The brother of an RUC officer murdered by the IRA said yesterday that terrorist victims were "flaming mad" that a Government-sponsored reconciliation group is discussing an amnesty for paramilitaries.
Dr Hazlett Lynch was speaking after attending a public meeting held by the Consultative Group on the Past in Londonderry on Tuesday night.
The independent group, co-chaired by Lord Robin Eames and Denis Bradley, aims to build "a shared future that is not overshadowed" by the Troubles.
"The whole direction of the meeting was that in dealing with the past everyone is on an equal footing," said Dr Hazlett.
"My brother Kenneth was murdered 30 years ago by the IRA when senior republicans still prominent today were giving orders on the IRA Army Council.
"One of the things raised at the meeting was an amnesty. But if those calling for an amnesty are also
victims, then why do they need an amnesty?"
Dr Lynch, who has a PhD in theology and philosophy, chairs the West Tyrone Voice group, which has around 2,300 beneficiaries – mainly security force victims of the Troubles.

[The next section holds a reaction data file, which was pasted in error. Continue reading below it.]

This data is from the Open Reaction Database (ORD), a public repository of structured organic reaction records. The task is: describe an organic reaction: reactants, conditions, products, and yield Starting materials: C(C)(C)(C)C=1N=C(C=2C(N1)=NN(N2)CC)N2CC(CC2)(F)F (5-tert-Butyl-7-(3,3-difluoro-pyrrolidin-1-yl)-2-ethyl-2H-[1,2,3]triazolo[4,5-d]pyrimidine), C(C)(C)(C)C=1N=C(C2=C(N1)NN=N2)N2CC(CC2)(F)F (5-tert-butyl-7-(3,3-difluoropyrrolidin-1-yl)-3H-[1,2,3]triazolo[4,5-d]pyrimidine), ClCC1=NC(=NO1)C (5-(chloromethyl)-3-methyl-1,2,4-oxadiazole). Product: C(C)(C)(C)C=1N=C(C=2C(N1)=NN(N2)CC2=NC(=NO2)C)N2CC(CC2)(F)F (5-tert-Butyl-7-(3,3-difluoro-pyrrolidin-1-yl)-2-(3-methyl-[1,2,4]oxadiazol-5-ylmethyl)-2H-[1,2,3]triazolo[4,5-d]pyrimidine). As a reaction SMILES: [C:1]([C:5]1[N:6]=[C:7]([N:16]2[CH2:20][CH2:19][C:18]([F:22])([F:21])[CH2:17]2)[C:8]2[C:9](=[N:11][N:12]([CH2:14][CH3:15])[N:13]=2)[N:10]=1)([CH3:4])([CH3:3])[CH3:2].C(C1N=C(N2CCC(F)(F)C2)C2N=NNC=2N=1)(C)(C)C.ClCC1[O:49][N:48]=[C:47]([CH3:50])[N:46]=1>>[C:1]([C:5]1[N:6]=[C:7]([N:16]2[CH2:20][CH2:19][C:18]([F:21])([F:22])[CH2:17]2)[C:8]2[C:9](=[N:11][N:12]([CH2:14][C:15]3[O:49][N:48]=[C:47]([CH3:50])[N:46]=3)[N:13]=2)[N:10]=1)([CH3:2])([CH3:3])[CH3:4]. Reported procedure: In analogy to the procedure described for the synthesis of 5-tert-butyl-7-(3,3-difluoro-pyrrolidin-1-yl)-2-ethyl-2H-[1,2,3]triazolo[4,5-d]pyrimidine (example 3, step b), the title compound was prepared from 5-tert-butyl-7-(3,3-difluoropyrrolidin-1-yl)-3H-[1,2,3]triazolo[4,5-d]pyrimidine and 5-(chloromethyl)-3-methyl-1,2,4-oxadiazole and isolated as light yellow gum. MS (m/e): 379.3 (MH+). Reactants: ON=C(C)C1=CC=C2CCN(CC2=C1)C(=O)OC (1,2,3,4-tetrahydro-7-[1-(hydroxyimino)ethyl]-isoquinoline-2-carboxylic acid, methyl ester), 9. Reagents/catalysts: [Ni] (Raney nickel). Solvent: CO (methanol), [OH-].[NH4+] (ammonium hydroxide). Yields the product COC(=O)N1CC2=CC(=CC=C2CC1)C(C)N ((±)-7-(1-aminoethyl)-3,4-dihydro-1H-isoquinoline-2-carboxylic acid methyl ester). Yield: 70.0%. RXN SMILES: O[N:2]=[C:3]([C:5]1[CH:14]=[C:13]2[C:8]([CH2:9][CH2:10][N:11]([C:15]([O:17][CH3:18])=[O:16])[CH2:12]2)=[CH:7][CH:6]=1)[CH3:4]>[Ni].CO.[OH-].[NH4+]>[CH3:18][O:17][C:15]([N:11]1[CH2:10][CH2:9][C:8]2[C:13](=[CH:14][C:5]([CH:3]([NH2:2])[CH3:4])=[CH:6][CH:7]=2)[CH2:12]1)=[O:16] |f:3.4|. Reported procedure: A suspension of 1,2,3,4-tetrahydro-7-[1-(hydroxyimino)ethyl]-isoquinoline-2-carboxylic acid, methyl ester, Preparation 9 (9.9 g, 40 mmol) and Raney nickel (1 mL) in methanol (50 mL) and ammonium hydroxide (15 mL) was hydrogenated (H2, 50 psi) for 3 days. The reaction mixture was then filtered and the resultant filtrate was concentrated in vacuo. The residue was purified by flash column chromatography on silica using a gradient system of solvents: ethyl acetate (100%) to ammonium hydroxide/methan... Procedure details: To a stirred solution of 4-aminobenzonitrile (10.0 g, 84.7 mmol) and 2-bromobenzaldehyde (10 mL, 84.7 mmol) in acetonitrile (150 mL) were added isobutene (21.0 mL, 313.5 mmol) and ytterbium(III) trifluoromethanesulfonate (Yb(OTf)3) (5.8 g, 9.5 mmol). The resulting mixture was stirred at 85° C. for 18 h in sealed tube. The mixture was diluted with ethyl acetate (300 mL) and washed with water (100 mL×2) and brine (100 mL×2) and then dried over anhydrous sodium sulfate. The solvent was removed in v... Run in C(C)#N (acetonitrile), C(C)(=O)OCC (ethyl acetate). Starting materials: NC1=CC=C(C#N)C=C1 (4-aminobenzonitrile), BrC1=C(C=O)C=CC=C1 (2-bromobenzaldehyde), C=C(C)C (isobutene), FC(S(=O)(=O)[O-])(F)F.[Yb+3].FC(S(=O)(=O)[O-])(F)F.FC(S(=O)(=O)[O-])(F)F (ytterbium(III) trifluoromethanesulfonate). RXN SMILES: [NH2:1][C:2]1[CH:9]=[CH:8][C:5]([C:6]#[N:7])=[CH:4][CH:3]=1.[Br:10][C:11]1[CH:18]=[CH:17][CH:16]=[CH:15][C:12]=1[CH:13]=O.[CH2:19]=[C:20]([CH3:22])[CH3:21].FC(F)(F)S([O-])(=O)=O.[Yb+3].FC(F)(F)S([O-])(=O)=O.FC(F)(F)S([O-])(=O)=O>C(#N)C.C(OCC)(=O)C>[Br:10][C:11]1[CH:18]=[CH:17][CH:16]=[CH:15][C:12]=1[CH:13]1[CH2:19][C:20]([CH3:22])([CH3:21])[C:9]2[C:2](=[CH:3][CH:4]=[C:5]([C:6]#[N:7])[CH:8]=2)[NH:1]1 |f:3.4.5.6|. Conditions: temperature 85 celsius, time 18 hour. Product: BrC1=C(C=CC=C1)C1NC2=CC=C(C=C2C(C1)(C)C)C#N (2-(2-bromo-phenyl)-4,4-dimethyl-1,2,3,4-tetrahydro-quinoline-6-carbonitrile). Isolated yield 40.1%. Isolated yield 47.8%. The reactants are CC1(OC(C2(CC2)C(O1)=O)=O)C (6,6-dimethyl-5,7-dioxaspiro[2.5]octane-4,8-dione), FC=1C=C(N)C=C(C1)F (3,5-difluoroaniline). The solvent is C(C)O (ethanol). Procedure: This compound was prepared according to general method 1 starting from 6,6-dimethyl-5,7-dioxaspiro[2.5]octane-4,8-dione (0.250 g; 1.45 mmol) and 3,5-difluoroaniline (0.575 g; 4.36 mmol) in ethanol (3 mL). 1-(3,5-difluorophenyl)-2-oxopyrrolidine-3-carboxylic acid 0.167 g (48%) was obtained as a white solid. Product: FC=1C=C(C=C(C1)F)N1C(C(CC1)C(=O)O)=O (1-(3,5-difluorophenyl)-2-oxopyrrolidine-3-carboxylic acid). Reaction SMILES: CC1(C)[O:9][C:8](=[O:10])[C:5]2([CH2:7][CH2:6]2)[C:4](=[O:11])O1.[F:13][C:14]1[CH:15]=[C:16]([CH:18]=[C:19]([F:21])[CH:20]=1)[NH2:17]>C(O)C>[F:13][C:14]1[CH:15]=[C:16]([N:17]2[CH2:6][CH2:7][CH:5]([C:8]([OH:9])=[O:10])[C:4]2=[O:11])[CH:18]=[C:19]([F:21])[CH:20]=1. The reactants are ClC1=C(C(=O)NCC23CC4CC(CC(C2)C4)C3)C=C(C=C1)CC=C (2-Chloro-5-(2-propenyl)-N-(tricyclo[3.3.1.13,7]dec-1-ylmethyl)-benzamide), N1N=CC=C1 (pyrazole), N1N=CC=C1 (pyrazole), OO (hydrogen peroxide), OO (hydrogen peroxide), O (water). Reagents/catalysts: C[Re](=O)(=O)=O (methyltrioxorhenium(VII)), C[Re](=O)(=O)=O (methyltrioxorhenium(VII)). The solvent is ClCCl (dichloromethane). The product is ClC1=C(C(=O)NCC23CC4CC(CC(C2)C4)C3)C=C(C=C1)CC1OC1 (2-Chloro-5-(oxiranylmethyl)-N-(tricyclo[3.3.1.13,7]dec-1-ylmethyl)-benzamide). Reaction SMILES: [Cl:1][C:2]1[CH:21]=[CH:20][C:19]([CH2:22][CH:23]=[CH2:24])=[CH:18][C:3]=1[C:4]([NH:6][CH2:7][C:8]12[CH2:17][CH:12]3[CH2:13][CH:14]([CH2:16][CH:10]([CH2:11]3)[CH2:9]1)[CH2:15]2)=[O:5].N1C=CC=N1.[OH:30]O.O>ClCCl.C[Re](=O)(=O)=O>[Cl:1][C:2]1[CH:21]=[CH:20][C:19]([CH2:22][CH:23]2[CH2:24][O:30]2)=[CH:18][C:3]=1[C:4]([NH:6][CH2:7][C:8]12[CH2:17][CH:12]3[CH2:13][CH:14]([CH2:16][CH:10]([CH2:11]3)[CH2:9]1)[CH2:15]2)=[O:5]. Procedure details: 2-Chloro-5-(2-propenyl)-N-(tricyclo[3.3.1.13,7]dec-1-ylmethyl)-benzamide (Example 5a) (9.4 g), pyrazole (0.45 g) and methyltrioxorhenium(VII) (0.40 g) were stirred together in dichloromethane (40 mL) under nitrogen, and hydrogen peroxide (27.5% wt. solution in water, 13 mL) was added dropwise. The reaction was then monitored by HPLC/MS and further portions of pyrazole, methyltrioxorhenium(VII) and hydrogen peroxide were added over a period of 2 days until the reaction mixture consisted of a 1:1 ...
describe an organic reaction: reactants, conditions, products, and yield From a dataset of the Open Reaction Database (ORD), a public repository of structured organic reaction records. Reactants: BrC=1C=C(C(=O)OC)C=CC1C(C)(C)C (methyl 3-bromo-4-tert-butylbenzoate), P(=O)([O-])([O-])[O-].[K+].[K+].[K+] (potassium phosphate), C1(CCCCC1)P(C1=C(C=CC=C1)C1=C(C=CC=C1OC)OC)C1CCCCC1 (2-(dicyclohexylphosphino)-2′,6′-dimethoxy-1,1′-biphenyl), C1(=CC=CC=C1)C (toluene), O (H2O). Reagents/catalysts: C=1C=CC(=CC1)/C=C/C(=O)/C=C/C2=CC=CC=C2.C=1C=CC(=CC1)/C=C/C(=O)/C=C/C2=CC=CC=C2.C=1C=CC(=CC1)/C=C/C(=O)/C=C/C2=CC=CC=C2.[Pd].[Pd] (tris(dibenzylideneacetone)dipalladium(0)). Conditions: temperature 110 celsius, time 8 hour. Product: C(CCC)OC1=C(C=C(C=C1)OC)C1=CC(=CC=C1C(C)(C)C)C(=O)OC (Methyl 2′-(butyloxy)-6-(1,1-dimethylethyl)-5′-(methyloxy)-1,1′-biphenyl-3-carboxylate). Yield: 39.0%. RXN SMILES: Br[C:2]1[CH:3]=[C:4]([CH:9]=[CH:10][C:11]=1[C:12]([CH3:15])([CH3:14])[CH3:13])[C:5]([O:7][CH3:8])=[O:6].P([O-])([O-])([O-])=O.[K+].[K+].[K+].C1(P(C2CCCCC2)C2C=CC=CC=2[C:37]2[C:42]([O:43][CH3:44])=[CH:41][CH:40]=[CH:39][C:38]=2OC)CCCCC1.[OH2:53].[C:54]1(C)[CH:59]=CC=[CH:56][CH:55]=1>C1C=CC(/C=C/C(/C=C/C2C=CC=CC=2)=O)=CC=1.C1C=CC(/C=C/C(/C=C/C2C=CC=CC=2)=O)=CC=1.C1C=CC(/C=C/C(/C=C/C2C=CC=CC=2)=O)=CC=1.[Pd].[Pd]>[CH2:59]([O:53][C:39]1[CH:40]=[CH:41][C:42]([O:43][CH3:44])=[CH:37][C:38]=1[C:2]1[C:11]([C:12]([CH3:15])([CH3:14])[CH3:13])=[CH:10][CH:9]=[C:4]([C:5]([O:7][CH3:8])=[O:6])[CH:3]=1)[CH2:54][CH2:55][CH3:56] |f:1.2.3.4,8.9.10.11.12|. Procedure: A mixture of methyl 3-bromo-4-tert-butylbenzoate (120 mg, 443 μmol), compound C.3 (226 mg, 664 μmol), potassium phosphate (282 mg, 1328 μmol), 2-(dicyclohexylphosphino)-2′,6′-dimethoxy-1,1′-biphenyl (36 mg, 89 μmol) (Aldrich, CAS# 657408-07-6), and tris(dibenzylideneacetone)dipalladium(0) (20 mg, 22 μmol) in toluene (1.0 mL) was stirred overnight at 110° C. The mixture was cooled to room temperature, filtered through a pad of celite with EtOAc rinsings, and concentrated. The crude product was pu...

He said that many republicans had publicly distanced themselves from an amnesty because it would have to be globally applied and would therefore block future accusations against the security forces.
"I have been speaking to many
people who are flaming mad about the direction this whole thing is
taking," he said.
"One former policeman in his 50s told me his family can't live with him at the minute and he can't live with them.
"Why does this quango want to trample down the victims and why is it trying to disempower innocent
"If the security forces have made a genuine mistake in shooting someone I have no problem with them being considered an innocent victim.
"But if that person was on a killing spree when they were killed that is entirely different. I find that suggestion completely repulsive in the so-called reconciliation industry."
Dr Lynch said he recognised that forgiveness could be separate from the judicial process: "My pursuit of justice is not about revenge," he said.
"People at the meeting in Londonderry were talking too glibly about forgiveness – one of them was a man who described his dead
brother as 'an IRA soldier'."
A spokesman for the Consultative Group on the Past said: "Dealing with the past is an immensely difficult issue.
"Since September the group has listened to a wide range of views from across our society. Only when that public consultation has ended will the group begin the difficult task of making recommendations."